How about making 4 tab panels, putting the fields you only want shown on each panel. Name each tab panel (object). You can even hide the tab labels and select the panels via a drop down menu field and script triggers.
Because the action is a record in a portal against a job.
A job is created and assigned to an engineer.
The engineer then makes updates against this job based on the action taken.
Having a radio button for Onsite, Workshop, Phone, EMail which affects the fields accordingly means the correct action is added as the update. A tabbed interface for Onsite, Workshop, Phone, EMail would record the info correctly.
You can put copies of the same portal in each tab panel. Use the position tab in the inspector to align these portal's exactly the same so that a tab change doesn't make the portal appear to "jump" unecessarily. Put the fields you need for each type of action in each portal.
That however, will only work well as long as you don't need to scroll your portals in synch with each other. That may still work will for data entry if you use the add new record button technique on sorted portals so that adding a new record creates a new blank row at the top of the portal instead of scrolling to the bottom to add new records.
There are ways that can hide fields within the portal, but you'll need to use script triggers to keep a user from accidentally entering the hidden field and you won't be able to resize the portal so when they disappear, you are left with a blank space inside the portal row.
See this demo file for a method that uses conditional formatting to hide both a field and it's border: https://www.dropbox.com/s/8levaz6deiyzjr8/LayoutObjectVisibilityControlDemo.fp7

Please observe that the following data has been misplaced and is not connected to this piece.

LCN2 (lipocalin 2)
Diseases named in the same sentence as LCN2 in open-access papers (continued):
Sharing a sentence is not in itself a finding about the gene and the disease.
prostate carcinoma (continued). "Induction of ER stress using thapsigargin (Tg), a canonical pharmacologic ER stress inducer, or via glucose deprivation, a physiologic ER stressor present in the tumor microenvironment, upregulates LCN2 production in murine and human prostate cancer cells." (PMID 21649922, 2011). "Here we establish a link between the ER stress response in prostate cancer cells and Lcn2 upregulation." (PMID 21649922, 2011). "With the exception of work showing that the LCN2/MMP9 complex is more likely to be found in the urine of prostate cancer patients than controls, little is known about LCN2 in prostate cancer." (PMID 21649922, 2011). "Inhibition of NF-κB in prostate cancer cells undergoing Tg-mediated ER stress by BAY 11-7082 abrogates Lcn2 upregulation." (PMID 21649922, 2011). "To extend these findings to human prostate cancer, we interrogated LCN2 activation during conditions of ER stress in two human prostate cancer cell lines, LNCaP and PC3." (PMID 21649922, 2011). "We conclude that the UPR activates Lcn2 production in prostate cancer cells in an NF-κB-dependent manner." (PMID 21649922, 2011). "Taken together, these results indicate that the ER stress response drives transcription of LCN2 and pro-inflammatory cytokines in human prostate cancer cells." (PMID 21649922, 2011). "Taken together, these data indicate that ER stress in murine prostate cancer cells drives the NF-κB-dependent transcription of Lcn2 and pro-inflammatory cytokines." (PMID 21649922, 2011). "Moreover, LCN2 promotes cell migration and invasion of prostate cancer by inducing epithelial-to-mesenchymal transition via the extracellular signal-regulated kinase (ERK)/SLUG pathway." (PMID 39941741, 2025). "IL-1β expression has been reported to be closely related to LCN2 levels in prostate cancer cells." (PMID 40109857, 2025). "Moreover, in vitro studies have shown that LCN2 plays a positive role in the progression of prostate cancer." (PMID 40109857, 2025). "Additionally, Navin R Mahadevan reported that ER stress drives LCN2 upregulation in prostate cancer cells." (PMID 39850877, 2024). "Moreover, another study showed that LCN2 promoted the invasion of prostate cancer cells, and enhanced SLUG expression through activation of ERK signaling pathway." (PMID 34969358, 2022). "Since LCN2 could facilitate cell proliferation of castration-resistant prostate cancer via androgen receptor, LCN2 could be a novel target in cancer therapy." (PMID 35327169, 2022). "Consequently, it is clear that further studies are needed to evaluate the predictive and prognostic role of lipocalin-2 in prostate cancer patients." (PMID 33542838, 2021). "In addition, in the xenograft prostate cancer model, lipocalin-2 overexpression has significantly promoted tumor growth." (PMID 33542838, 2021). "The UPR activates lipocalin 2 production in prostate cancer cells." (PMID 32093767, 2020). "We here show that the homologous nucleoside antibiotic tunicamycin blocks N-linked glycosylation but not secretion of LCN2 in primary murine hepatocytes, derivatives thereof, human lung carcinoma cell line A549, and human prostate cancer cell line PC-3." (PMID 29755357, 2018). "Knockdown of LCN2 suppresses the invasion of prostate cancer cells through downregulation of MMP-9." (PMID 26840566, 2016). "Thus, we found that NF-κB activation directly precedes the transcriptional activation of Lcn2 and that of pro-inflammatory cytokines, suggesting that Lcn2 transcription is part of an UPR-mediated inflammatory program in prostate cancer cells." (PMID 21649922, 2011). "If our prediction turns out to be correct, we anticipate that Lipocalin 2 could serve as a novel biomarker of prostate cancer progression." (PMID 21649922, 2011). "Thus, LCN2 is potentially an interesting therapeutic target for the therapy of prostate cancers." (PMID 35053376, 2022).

My plan would be to trigger a script that would open a window with the neccessary form rather than allowing editing of the portal itself so that example you linked to is exactly what I'm after.
I hate the List Editor view anyway, it's unintuitive and I want it to be so simple anyone can use it. Unfortunately to do that I have to do a bit of work. :-)
"List Editor View"?
Table View isn't very user friendly--it's best used by use developers for a quick over view of the data in our system.
List View, if properly implemented, can provide the same overall view of data and be quite user friendly.
If you mean the "Table like" format of a portal, you don't have to use that default arrangement for your portal. By reszing the portal row, reducing the number of rows visible and moving, resizing the fields we place in that portal row, we can change from a "table" look to more of a "mini form" look for the rows in the portal.